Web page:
by Dr. Iva Manevska
Today it’s clear that malocclusion affects a person’s self-confidence and everyday interaction with others. As a result, in part, having braces has become more of a fashion accessory than ever before. Even models in some of the latest fashion campaigns have braces and are not intimidated by them. But while more people want to have braces, once they are in treatment the first question they ask after the band up is, “When are they coming off?” What happens in between, and how can we prevent this? How do we as orthodontists deliver treatment while maintaining the motivation level of our patients?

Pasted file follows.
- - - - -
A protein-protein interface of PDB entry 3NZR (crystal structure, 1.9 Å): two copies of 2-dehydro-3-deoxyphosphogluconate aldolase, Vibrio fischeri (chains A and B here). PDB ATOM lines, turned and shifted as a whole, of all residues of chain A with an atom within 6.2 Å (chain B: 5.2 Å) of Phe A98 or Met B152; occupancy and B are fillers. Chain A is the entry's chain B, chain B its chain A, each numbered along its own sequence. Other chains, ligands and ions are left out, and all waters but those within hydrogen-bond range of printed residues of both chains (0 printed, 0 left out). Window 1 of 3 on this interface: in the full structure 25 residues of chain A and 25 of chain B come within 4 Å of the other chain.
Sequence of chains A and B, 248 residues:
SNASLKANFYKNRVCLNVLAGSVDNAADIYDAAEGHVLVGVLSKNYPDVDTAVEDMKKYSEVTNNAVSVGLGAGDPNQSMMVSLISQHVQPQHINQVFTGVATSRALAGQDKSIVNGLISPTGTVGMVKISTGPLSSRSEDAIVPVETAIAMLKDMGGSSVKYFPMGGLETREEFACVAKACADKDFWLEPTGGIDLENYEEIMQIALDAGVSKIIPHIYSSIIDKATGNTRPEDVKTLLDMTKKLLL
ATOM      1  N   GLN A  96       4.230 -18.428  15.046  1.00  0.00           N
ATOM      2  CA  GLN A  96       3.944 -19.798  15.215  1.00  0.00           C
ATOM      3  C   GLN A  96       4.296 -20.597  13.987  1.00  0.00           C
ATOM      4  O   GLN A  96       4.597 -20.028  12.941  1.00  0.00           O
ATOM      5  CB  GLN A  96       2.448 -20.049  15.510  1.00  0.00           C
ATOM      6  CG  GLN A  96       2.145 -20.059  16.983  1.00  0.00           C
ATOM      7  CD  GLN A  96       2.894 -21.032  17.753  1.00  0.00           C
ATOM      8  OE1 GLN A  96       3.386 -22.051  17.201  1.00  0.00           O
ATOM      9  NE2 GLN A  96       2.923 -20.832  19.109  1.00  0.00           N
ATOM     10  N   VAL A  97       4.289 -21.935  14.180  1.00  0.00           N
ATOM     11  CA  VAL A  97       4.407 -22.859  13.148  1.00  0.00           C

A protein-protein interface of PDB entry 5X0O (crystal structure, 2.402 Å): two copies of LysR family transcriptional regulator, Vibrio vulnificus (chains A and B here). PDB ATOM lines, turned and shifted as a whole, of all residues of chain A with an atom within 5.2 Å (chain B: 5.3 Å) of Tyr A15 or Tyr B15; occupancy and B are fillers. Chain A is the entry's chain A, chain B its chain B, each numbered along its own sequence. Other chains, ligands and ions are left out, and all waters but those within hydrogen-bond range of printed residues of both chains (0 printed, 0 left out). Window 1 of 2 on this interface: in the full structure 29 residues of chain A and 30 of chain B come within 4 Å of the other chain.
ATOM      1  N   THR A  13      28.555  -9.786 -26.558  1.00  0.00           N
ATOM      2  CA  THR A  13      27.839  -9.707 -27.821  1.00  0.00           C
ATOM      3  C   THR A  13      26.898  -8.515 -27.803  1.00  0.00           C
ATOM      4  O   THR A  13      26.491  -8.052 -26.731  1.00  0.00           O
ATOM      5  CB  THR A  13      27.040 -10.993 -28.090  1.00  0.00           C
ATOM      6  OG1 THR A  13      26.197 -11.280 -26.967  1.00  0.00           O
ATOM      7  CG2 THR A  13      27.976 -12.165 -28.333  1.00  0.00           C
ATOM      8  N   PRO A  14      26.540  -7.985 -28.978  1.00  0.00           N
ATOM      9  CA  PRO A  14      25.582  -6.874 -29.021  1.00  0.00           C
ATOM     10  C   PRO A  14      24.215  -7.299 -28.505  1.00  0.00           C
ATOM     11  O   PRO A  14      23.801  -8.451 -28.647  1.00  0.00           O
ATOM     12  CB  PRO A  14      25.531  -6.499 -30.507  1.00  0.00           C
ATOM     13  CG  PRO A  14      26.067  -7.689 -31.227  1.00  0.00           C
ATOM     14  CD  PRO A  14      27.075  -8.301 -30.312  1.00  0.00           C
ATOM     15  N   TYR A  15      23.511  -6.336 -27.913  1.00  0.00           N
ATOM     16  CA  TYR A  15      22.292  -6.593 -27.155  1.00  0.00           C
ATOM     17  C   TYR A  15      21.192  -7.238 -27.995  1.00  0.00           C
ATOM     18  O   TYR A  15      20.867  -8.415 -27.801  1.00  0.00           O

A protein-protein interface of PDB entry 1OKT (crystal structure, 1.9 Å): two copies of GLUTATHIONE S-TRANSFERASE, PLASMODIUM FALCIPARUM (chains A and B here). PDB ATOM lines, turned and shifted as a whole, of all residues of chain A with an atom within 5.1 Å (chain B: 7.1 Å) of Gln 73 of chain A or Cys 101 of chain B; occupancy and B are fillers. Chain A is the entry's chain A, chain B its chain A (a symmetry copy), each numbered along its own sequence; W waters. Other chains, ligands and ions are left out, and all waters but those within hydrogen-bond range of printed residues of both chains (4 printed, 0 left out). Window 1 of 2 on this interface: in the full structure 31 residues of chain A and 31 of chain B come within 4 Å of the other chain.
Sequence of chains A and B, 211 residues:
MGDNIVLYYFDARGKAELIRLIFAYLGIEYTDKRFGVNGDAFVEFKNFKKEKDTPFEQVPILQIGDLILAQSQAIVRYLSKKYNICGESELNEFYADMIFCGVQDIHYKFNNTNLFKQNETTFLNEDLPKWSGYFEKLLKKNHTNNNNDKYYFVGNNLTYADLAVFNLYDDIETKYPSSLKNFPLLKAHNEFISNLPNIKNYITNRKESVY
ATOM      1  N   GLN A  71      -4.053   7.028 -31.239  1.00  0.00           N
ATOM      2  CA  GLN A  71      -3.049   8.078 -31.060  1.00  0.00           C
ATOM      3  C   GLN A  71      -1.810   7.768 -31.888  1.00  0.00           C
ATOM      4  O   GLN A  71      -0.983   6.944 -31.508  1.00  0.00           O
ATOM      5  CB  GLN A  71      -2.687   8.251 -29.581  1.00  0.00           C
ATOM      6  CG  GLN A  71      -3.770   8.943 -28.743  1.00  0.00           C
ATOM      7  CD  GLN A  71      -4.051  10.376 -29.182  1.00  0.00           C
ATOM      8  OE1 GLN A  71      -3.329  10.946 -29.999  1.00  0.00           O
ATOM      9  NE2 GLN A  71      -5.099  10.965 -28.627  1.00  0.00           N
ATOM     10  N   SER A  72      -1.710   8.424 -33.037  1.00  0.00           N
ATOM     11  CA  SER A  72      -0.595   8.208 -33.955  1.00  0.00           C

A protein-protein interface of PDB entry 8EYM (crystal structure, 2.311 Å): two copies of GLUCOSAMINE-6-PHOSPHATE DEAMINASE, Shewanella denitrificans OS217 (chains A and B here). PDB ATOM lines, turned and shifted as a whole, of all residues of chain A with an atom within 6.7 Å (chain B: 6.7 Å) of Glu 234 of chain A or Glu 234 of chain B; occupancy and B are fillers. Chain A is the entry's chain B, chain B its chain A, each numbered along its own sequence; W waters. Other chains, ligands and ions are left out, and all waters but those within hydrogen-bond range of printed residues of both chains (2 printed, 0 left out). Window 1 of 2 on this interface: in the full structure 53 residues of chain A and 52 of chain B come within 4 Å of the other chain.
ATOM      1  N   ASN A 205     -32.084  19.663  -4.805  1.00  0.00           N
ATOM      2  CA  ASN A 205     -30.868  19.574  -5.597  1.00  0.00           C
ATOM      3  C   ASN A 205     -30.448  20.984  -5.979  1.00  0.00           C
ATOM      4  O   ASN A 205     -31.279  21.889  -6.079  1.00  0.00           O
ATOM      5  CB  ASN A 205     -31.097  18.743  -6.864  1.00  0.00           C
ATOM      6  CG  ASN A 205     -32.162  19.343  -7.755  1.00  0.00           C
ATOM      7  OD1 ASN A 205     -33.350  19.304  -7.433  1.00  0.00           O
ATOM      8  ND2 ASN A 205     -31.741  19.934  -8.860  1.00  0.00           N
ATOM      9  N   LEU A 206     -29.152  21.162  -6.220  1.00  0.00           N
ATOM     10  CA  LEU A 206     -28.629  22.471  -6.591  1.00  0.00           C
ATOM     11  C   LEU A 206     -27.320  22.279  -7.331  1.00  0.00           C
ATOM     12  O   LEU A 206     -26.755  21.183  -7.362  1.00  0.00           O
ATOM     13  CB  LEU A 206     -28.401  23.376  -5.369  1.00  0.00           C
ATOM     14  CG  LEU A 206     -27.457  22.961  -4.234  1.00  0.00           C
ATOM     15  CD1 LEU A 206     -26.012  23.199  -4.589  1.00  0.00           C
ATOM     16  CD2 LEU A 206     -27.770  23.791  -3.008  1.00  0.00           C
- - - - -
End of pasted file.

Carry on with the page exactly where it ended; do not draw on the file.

Large orthodontic appliance manufacturers and companies are now present in our everyday lives, and those of our patients. Technology is a major part of orthodontic treatment. We have a myriad of appliances and protocols which promise all of us – the teenager on his Facebook page and the adult who never had the courage to undergo treatment – a faster, invisible and painless orthodontic experience. So, how can we stand out here? There isn’t a universal formula or a magical approach, but there are basic characteristics which differentiate the great orthodontist from a good orthodontist.